Today about 1600 species of fleas are known worldwide, of which about 80 species live in Central Europe. While other stinging insects can not survive without their host, fleas have developed an amazing adaptability throughout history. If the prerequisites change in their environment, they adapt themselves in a short term and just change the host, for short or longer periods, when the new conditions are more attractive to them. Fleas feel good on all warm-blooded animals. Previously, human fleas were the constant companions of our ancestors. If you are attacked today by a flea, it is mostly a dog, cat or bird flea. These fleas owe their names to their principal hosts, but in the absence of them they attack other warmbloods, and so also humans. A flea can sting several times a day, but also starve a month. As fleas only make a few “specimens”, these stitches are, as a matter of fact, almost always in rows of covered body parts. These stitches are often itchy when the flea has already disappeared.
Fleas have a laterally flattened, brownish body and are wingless. The adult animals are between 1.5 and 4mm long. Their shell is so strong that it can hardly be crushed. The flashy movement of their bones is considered to be the fastest amongst all known animals. With their powerful hind legs, they can jump up to a half meter. In addition to the muscles which can not accomplish this performance alone, their legs have a cushion of elastic protein that is stretched like a bow. The direction of her jumps, however, they can not determine very precisely. However, for a quick escape it is usually enough.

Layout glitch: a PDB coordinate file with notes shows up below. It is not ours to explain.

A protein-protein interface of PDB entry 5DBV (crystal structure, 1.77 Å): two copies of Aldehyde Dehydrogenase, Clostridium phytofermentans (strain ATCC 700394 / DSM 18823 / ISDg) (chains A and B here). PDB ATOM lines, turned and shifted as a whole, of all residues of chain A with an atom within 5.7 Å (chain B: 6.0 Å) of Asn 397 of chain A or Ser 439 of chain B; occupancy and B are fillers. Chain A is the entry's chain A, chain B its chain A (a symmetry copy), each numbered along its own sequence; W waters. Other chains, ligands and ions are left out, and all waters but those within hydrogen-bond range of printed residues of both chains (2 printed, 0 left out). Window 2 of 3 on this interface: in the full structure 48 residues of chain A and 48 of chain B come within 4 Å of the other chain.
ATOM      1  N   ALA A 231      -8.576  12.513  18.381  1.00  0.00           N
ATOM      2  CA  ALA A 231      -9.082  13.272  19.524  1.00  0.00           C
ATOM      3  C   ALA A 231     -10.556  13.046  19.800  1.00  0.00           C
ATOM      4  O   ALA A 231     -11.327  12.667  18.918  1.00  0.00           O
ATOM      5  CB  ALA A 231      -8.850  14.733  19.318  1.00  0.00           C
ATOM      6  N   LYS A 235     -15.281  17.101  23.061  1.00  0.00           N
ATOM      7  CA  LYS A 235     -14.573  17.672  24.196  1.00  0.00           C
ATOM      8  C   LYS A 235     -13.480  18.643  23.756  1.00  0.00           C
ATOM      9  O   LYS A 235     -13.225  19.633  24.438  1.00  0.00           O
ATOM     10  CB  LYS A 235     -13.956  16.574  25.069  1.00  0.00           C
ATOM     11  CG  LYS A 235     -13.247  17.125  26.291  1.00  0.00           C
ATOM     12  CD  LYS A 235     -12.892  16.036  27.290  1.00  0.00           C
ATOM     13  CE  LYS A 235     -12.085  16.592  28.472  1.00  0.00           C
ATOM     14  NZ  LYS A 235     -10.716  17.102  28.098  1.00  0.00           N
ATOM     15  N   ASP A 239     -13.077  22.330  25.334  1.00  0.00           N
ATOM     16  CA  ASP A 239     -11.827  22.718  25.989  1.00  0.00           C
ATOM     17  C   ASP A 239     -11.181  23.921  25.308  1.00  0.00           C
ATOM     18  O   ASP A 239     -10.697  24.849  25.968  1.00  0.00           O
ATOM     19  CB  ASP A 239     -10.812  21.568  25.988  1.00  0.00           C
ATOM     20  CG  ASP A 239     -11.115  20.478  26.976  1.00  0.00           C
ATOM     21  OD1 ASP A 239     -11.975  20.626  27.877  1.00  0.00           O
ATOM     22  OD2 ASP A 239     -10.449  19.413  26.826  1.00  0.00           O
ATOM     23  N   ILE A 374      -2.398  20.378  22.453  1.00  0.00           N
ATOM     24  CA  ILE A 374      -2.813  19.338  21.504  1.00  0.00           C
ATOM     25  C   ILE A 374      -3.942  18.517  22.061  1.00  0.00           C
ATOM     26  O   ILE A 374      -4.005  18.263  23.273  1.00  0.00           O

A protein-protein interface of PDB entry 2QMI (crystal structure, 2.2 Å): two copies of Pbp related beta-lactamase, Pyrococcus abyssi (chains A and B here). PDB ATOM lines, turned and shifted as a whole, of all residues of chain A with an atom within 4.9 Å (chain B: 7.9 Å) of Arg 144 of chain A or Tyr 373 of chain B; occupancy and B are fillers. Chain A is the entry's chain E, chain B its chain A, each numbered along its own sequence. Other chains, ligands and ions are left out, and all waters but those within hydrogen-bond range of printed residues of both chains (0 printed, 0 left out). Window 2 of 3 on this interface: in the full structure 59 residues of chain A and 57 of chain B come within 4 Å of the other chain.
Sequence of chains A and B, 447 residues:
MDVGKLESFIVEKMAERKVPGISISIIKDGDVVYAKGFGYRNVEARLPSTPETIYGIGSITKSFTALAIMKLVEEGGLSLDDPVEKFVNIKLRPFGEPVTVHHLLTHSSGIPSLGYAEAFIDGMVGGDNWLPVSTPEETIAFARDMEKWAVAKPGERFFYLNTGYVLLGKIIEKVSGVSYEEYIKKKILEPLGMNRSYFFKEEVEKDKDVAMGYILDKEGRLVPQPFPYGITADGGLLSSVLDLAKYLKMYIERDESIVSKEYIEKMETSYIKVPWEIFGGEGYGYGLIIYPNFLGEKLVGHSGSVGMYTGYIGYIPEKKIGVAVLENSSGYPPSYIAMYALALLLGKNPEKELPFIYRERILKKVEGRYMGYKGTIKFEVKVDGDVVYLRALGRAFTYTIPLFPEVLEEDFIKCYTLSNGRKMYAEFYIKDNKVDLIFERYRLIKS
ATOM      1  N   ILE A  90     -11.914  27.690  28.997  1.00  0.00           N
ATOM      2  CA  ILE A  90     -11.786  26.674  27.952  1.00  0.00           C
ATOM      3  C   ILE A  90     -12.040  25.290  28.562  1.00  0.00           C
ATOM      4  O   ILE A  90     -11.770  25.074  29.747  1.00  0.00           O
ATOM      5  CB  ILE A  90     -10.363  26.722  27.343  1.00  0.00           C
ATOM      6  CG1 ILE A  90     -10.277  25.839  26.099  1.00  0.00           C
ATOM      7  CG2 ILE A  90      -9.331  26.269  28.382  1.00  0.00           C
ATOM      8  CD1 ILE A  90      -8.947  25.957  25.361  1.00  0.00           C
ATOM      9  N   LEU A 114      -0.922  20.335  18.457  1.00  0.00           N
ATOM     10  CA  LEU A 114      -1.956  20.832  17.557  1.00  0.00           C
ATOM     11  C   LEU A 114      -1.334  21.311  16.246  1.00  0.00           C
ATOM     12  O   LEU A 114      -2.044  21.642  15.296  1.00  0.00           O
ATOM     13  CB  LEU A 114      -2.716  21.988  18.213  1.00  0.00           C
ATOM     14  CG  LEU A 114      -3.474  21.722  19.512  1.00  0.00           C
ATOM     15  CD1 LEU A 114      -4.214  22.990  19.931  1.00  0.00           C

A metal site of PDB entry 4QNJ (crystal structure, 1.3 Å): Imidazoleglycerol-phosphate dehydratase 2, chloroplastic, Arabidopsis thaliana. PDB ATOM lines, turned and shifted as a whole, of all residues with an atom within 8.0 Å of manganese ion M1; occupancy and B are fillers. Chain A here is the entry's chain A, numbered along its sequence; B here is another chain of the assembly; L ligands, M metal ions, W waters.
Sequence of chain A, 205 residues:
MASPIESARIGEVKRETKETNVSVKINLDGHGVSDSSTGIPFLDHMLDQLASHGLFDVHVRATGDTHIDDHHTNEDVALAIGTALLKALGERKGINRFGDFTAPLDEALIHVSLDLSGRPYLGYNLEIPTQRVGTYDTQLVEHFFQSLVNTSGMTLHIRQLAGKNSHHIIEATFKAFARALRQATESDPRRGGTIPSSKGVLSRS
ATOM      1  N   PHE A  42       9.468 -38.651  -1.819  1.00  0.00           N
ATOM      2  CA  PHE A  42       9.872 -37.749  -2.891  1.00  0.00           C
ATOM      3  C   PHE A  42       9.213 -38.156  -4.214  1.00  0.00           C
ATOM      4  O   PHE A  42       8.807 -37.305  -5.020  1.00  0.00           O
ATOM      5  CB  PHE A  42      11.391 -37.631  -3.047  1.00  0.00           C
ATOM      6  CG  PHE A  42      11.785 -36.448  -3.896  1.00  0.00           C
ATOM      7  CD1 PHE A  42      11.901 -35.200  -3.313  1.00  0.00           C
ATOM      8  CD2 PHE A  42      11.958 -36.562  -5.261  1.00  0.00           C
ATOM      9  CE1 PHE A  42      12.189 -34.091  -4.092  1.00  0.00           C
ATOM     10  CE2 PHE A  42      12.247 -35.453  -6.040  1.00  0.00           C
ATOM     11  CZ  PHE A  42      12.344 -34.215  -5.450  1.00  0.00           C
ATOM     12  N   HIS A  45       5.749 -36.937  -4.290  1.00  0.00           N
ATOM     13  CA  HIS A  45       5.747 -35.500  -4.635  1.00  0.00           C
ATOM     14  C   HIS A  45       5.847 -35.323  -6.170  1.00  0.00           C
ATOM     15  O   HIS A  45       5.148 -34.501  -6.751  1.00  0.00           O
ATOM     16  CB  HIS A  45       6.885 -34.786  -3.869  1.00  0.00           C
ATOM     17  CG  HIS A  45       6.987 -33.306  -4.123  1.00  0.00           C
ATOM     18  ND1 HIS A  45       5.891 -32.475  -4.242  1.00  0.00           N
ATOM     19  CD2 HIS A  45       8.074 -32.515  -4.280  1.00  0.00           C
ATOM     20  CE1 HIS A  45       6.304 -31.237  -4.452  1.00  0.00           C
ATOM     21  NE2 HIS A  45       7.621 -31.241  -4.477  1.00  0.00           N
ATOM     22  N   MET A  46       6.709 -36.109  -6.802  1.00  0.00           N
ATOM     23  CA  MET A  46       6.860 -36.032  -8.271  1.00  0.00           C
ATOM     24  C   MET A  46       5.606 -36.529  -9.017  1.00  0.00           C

A female flea puts between ten and forty eggs a day. These eggs are oval, transparent and about 0.5 x 0.3 millimeter in size. The freshly laid eggs are still moist and stick to the host. After two hours the eggs, whitened in the meantime, are dried out, and after another six hours two-thirds of them have fallen to the ground. For their further development, the larvae need high humidity and moderate temperatures. To find these conditions, they can perceive mechanical stimuli and detect sources of moisture. For protection against direct sunlight, the larvae disappear quickly in the grass or under leaves if they are outside in a natural environment, while they are often hiding in floor prisms, upholstery or carpets inside buildings. Flae larvae feed on the excrements of older fleas, which they chew with their mouth-tools. If the adult fleas absorb and excrete more blood than they can digest, the larvae develop all the better.